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Dad, Jackie, and Me

by

Dad, Jackie, and Me Cover

 

Synopses & Reviews

Publisher Comments:

Jackie Robinson is the new first baseman for the Brooklyn Dodgers--and the first black player in Major League Baseball. A young boy shares the excitement of Robinson's rookie season with his deaf father.

Review:

"Uhlberg's (Flying Over Brooklyn) moving text and Bootman's (Papa's Mark) realistic, period watercolors introduce the narrator, an avid young baseball player and fan of the Brooklyn Dodgers. In 1947, the Dodgers have just acquired Jackie Robinson, and the boy's father, who is deaf, comes home with two tickets to see the Dodgers play. Though the man has never shown an interest in the sport, soon after the game, the eager-to-learn man grills his son about the sport and about Robinson, and each night attempts to play catch with the boy. Though Bootman's portraits of father and son can be uneven, his close-ups of Robinson consistently convey the athlete's poise and calm under fire. The tale focuses less on the specifics of the season and more on the link between Robinson and the boy's deaf father overcoming obstacles; in many ways the concluding author's note tells the more poignant side of the autobiographical points to the story. But most readers will be thrilled by the book's climax: when Robinson catches a ball to make the last out of the season, he throws the ball to the boy's father, who, for the first time in his life, catches a baseball. Ultimately, this is an affecting tribute to Robinson, to a dedicated son and to a thoughtful, deep-feeling father. And, of course, to baseball. Ages 4-8." Publishers Weekly (Copyright Reed Business Information, Inc.)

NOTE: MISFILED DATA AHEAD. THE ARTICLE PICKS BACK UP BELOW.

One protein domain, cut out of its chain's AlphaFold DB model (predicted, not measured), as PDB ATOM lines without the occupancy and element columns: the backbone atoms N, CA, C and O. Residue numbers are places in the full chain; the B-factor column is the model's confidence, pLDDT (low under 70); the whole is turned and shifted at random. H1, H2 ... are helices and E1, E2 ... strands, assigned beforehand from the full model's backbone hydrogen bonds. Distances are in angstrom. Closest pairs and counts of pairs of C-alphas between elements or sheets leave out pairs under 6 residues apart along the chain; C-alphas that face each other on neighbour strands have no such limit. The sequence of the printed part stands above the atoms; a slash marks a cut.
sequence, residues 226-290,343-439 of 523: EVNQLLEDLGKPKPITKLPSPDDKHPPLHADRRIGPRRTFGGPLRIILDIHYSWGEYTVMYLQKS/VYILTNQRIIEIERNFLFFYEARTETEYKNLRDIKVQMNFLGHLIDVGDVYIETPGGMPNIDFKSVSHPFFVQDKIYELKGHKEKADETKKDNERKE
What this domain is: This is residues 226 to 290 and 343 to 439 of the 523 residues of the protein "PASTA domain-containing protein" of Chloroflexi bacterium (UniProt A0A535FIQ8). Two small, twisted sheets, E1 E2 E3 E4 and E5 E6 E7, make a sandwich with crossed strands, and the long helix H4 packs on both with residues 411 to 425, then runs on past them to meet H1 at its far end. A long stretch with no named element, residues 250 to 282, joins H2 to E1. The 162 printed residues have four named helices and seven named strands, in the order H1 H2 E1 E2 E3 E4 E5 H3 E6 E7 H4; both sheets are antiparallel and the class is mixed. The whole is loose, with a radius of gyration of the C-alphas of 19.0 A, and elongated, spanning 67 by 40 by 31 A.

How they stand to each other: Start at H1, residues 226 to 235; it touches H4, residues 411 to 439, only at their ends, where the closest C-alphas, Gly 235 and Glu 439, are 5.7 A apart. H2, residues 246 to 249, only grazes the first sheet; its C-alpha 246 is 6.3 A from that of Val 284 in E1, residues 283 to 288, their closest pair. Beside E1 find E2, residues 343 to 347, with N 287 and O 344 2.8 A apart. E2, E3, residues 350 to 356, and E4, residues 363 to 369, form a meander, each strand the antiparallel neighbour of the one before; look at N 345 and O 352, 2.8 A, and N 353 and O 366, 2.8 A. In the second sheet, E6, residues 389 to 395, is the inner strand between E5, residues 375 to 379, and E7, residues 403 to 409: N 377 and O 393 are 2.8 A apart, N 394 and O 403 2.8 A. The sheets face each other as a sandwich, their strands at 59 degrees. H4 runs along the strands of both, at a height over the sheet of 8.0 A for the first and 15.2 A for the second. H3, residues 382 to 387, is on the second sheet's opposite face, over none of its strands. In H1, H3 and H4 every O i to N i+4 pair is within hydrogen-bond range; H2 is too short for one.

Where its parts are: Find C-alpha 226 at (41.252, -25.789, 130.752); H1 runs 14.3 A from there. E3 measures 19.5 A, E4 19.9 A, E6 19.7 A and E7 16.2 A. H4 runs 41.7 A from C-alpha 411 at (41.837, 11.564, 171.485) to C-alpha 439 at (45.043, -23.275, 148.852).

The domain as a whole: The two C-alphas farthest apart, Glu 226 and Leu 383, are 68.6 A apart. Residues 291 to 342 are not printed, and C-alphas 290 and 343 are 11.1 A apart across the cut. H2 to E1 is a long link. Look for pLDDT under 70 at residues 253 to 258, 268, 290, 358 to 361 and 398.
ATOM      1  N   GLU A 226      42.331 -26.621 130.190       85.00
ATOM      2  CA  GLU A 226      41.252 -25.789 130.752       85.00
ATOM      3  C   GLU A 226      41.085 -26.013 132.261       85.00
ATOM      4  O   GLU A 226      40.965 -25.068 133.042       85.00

Synopsis:

An inspiring and sentimental tale of one famous summer in Brooklyn in 1947. It is the summer of 1947 and a highly-charged baseball season is underway in New York. Jackie Robinson is the new first baseman for the Brooklyn Dodgers-and the first black player in major league baseball. A young boy shares the excitement of Robinson's rookie season with his deaf father. Each day he listens eagerly to the Brooklyn Dodgers games on the radio. When his father arrives home from work, the boy uses sign language to tell him about the Dodgers. His father begins to keep a scrapbook, clipping photos and articles about Jackie. Finally one day the father delivers some big news: they are going to Ebbets Field to watch Jackie play in person! Author Myron Uhlberg offers a nostalgic look back at 1947, and pays tribute to Jackie Robinson, the legendary athlete and hero who brought a father and son- and an entire New York community-together for one magical summer. Illustrator Colin Bootman's realistic, full-color illustrations capture the details of the period and the excitement of an entire city as Robinson helps the Dodgers win the long-awaited pennant.

Product Details

ISBN:
9781561453290
Author:
Bootman, Colin
Publisher:
Peachtree Publishers
Illustrator:
Bootman, Colin
Subject:
Baseball
Subject:
Sports & Recreation - Baseball
Subject:
Children's 9-12 - Fiction - Historical
Subject:
Historical - United States - 20th Century
Subject:
Deaf
Subject:
Fathers and sons
Subject:
Children s-Sports Fiction-Baseball
Copyright:
Publication Date:
20070431